Leading Museums, Museum Leaders

Tā’ere Mā’ohi i Aotearoa: Mā’ohi Culture

Vaihiria Poetai Kei, here at the Mā’ohi Nui exhibition at Auckland Museum, says she can’t wait to go home to Tahiti. Photo/Brett Phibbs.

Te Rina Triponel, Mā’ohi Nui exhibition explores the Tahitian diaspora in New Zealand, NZ Herald, 21 April 2022

When Covid-19 hit the shores of Aotearoa, it meant the Tahitian diaspora of New Zealand were unable to return home during border closures.

The Mā’ohi Nui exhibition, called Te Tanga, was put together in hopes to help mitigate the physical separation from the homeland and lessen the emotional impact of being separated from home.

But it’s also said to make Kiwis aware that Tahitians are very much part of the fabric of Aotearoa.

“When I moved to New Zealand, I saw a lot about Samoan and Tongan culture, and even the little islands like Tuvalu and Kiribati,” Mā’ohi Nui acting director Vaihiria Poetai Kei told the Herald.

“But I don’t see Tahitian culture reflected in NZ. The exhibition really started up that fire.”

“We wanted to share and express that we are here, we are part of the Pacific, we are a part of Aotearoa.”

Te Tanga is the name of the exhibition for two reasons. In te reo Māori it means “the landing place”, but it also expresses the idea of a harbour where one can feel protected and safe. It reflects the relationship between Māori and Mā’ohi who have strong ancestral ties.

Mā’ohi Nui is made up of Tahiti and its five neighbouring archipelagos – Tuha’a Pae (Austral Islands), Mangareva (Gambier Islands), Henua Enana (Marquesas), Ni’a Mata’i and Raro Mata’i (Society Islands) and Tuamotu.

The artefacts invite the Mā’ohi Nui community and other Kiwis to connect with the ai’a (homeland) and give New Zealanders an insight to Mā’ohi culture.

“Opening this exhibition has been a highlight of living in New Zealand since I moved here in 2014,” Vaihiria said.

“Seeing all the different artefacts made me think, ‘oh I remember that’, or ‘my grandmother did that’.”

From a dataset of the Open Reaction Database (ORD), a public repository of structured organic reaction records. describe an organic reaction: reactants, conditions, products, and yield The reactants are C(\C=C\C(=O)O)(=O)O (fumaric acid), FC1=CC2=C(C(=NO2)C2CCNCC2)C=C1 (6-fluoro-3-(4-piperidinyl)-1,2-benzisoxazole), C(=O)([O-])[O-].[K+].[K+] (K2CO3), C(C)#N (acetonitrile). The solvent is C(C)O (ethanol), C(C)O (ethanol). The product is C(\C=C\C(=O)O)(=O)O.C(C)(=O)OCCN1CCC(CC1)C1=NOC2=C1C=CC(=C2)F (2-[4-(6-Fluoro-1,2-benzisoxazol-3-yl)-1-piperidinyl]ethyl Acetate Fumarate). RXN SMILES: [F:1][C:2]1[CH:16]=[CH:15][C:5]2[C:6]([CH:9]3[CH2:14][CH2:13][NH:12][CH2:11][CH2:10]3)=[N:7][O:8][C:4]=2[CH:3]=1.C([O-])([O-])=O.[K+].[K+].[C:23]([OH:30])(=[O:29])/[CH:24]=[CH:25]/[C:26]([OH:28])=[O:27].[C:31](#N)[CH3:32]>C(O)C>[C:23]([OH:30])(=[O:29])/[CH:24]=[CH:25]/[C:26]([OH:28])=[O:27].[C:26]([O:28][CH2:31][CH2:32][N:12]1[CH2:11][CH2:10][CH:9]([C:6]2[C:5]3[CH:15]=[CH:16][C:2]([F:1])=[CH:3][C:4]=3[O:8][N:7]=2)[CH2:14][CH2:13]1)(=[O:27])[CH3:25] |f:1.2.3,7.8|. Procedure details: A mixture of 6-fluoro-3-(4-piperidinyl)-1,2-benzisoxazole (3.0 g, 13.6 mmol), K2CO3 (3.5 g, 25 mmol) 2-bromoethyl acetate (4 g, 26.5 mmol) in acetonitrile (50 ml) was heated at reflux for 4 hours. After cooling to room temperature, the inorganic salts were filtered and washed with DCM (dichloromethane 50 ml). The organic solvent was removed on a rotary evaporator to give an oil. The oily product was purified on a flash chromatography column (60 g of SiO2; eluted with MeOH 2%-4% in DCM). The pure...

The exhibition captures a Tahitian lifestyle that is slowly becoming diluted as a result of colonisation and capitalism. During a pandemic where people are oceans away from their homelands, it signifies the importance of keeping your culture alive.

“It made me cry; it made me want to go home.”

Te Tanga is also a safe space for other diasporic communities who share the same experiences of nostalgia or missing their native lands.

“This is a unique historical and cultural platform that showcases who we are, where we are from, and where we are going. We are the descendants of unequalled sailors who, with stellar navigational skills and resilience, have crossed the vast uncharted ocean of Te Moana Nui a Hiva [the Pacific Ocean] in search of new lands. We are from Havaiki Nui, our mythical motherland and we will go back there after our passage on Earth.”

The tifaifai (patchwork quilts) represents knowledge sharing. The display of hoe (paddles) is recognition of the ancestors as the greatest celestial and ocean navigators on Earth, this also connects the rest of the Pacific.

The two pou (pillars) standing at the entrance to the gallery represent the tia (guardians). They are the ti’i/tiki (statues) who are entrusted with spiritual mana (power) and whose role is to watch over humans and their creations.

Te Tanga also explores the 30-year nuclear testings throughout Mā’ohi Nui which ceased in 1996 due to protests.

Nearly 200 nuclear tests were conducted on Fangataufa and Moruroa atolls by the French government. It caused contamination of the environment and exposed the population to dangerous radiation levels.